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Hispanics More Likely To Remain Uninsured, Study Says

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The total number of uninsured Americans seems to have gone down since 2010, but Hispanics still have a higher risk of going without proper health insurance compared to other racial and ethnic demographics, a new study suggests.

The Commonwealth Fund, a private organization concerned with the US health care system, released the report that looked to identify people who remained uninsured after the Affordable Care Act (ACA), nicknamed Obamacare, was enacted, ABC News reports.

The study showed that among racial and ethnic populations, the rate of Hispanics with no health insurance rose “from 29% in 2013 to 40% in 2016, more than twice their representation in the overall population,” the authors stated. “In contrast, the share of whites has declined, falling from half in 2013 to 41 percent in 2016.”

The population of uninsured black people likewise went down in the same period, though only from 13 to 12%.

Sara Collins, a lead author on the study and vice-president of the Health Care Coverage and Access at the Commonwealth Fund, said,

There is a larger slice of the pie made up of Latinos.

She added that “the share of whites [and other race-ethnicities] dropped” when the health care coverage expanded.

Other risk factors for forgoing health insurance include an annual income of less than $16,243, being younger than 35 years old, and working for a small enterprise, the study said. On the bright side, overall health coverage has improved, with the total number of uninsured Americans decreasing by 20 million since Obamacare began.

But there are still 24 million working-age adults who had no health insurance from 2013 to 2016, the researchers noted.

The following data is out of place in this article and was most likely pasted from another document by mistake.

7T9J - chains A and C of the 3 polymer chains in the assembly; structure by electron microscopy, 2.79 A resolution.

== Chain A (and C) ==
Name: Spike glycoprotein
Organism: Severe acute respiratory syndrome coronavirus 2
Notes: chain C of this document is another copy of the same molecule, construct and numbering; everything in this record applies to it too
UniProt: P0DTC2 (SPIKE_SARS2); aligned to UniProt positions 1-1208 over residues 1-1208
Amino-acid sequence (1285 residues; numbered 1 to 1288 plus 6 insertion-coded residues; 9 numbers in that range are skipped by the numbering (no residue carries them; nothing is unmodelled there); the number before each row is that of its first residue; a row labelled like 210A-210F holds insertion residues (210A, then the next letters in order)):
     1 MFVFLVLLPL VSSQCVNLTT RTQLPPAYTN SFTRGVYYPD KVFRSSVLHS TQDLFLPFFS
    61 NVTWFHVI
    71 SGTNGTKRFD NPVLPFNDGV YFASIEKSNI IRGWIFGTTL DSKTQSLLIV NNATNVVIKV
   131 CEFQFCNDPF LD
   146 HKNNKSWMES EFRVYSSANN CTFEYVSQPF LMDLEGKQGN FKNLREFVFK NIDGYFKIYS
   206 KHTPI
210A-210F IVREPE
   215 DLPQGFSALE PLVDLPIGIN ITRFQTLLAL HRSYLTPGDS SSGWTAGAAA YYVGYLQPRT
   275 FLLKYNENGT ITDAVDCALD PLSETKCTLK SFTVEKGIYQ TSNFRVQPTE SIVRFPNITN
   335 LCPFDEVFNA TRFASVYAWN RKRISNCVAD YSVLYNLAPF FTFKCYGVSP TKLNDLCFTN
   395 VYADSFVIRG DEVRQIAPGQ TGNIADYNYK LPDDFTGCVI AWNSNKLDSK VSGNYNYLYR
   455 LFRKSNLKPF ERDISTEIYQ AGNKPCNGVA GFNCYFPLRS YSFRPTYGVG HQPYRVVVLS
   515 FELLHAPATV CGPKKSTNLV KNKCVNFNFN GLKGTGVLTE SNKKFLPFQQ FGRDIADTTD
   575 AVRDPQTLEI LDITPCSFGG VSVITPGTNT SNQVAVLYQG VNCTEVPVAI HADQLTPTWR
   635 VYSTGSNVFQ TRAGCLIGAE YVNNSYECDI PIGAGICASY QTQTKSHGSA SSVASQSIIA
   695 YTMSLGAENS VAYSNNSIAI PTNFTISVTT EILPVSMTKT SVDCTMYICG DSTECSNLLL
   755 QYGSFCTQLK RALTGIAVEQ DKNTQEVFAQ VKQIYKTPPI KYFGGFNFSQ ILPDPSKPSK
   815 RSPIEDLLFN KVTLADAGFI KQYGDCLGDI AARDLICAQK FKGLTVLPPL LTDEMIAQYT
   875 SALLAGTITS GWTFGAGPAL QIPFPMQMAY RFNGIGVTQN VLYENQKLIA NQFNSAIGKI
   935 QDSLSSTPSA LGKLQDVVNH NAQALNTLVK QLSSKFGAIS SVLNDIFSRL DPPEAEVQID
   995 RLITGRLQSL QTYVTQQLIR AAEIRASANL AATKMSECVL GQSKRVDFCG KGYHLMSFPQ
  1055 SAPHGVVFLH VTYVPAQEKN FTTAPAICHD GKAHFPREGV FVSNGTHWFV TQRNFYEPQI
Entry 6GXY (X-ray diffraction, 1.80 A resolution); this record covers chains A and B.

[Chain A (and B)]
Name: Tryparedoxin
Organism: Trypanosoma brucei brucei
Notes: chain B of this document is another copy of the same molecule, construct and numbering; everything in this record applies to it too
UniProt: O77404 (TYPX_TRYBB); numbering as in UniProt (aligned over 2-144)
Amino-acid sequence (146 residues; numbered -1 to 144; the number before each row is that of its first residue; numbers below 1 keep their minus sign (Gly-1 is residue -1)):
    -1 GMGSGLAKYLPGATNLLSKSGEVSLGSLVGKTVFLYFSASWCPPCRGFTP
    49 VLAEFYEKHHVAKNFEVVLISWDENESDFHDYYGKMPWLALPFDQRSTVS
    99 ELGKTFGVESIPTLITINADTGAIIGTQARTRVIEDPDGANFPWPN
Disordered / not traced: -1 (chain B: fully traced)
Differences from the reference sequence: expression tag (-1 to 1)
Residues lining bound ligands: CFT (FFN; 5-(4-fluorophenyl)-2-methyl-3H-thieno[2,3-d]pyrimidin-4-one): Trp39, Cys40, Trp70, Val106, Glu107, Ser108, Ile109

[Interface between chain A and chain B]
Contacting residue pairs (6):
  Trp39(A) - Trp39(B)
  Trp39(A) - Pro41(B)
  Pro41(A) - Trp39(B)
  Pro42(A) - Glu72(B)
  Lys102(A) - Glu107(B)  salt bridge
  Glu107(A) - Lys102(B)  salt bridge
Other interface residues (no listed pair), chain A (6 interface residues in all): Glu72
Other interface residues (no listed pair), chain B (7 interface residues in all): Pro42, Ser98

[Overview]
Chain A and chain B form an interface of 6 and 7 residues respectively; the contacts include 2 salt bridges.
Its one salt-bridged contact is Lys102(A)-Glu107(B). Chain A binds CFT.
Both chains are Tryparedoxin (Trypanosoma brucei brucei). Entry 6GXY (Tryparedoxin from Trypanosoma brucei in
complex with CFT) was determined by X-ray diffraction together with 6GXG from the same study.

To gather data, the researchers called 4,802 people in the country from February to April, asking questions on health care. The team has conducted a series of surveys since 2013 to determine how health care might have changed in three years.

Collins said that undocumented immigrants, the majority of whom are Hispanic, were at a high risk for having no health insurance as they are not qualified for Obamacare, Medicare or Medicaid services.

She said the answer lies in immigration reform, where helping people gain citizenship would make them eligible for health insurance.

Rachel Garfield, a senior researcher at the Kaiser Family Foundation, said that many Southern states, which have higher Hispanic populations, have not expanded their Medicaid coverage guidelines, keeping low-income residents uninsured.

Garfield said that the study’s findings on Hispanics are not surprising and that other research has found similar results.

The Kaiser Family Foundation released their own study that focuses on uninsured people in California, reporting that 67% of the population is Hispanic, but half of them have no health insurance. Of those who were uninsured in 2013, 79% are now covered by Obamacare.

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